Viewed by many Ecuadorians as the nation’s playground, the northern coast is home to dozens of popular beach resorts, all within a day’s drive of the capital. Busloads of serranos trundle down from the highlands to fill the resorts during weekends and holidays, making the most of the fun-loving and relaxed costeño spirit. Despite its popularity, the north coast is still relatively undeveloped, and you’ll be able to find peaceful hideaways even at the busiest times. The area also holds mangroves, rocky cliffs, tropical wet forests, scrubby tropical dry forests, hidden fishing villages and forgotten ports, as well as some of the least explored parts of Ecuador outside the Oriente.
At the coast’s northern tip near Colombia, San Lorenzo acts as the launching pad for trips to several little-visited destinations. The coast from La Tola down to Esmeraldas features long and often deserted beaches, whose potential has only recently been discovered. On the other side of Esmeraldas are some of Ecuador’s most popular resorts, such as Atacames, loaded with beachfront bars, music and cocktails, or the smaller villages of Tonsupa, Súa, Same and Tonchigüe where fishing boats are giving way to beach towels and hotels.
Past the rocky Punta Galera is Muisne, a less hectic resort on an offshore sand bar, from where a road loops inland and back to the sea at Pedernales and the closest beaches to Quito. Further south, oceanside cliffs and sleepy coves make good geography for a cluster of hideaways, and the long beaches return at the surfing hangout of Canoa, extending all the way to San Vicente. Across the Río Chone estuary, Bahía de Caráquez is one of Ecuador’s smarter resorts, while Manta is the country’s exuberant second port and boasts a few beaches of its own. Portoviejo is the staid inland provincial capital of Manabí province, whose locals favour the nearby resorts of Crucita, San Jacinto and San Clemente.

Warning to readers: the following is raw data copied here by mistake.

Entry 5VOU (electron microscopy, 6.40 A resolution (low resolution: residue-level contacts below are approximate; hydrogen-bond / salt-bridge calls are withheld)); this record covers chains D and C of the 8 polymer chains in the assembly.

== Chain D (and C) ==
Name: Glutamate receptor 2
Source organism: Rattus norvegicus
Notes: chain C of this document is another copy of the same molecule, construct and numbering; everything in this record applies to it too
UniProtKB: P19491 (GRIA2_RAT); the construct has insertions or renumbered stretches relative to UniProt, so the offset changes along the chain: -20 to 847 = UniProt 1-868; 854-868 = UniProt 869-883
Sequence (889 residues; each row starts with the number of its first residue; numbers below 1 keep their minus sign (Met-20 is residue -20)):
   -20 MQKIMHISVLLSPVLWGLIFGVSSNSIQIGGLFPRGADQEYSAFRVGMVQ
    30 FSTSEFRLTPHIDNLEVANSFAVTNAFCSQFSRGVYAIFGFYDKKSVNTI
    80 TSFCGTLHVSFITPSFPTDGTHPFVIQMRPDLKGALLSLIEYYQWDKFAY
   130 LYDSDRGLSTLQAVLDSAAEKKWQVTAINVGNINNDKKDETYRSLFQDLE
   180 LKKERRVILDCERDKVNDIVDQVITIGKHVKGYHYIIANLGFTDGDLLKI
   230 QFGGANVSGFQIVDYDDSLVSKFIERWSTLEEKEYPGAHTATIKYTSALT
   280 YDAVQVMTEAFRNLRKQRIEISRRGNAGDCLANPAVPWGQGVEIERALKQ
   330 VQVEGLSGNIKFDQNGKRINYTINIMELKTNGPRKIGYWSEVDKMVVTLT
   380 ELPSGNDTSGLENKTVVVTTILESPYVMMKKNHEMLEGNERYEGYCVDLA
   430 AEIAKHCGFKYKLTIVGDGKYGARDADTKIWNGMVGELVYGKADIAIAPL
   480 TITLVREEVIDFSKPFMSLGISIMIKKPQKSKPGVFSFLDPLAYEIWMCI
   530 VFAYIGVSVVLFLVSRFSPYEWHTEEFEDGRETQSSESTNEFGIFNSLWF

Four main roads from the highlands run to the north coast; from Ibarra to San Lorenzo, running parallel to the largely disused railway; from Quito via Calacalí or Aloag; and from Latacunga via Quevedo. A fifth route from Otavalo via Quinindé is also nearing completion. Once you’re at the sea, it’s easy to get around on the paved coastal road, the Vía del Pacífico (E15), which runs the length of the shore. After heavy rains, washouts on roads to and around the coast are common and journey times are likely to be much greater.
The area has two distinct seasons, but the climate changes slightly the further south you go. Daytime average temperatures hover around 26°C (79°F) across the region throughout the year, with greater rainfall and humidity north of Pedernales; to the south there’s very little rain from June to November. The wet season (Dec–May) features clear skies interrupted by torrential afternoon rains that can wash out roads. Mosquitoes tend to be more of a problem at this time, and Esmeraldas province has one of the highest incidences of malaria in the country, so take plenty of insect repellent; see Basics. During the dry season the days are a little cooler and consistently cloudy, without as much rain. The most popular resorts get very crowded during national holidays and the high season (mid-June to early Sept & Dec–Jan), when hotel rates can be double the low-season prices and rooms are harder to come by.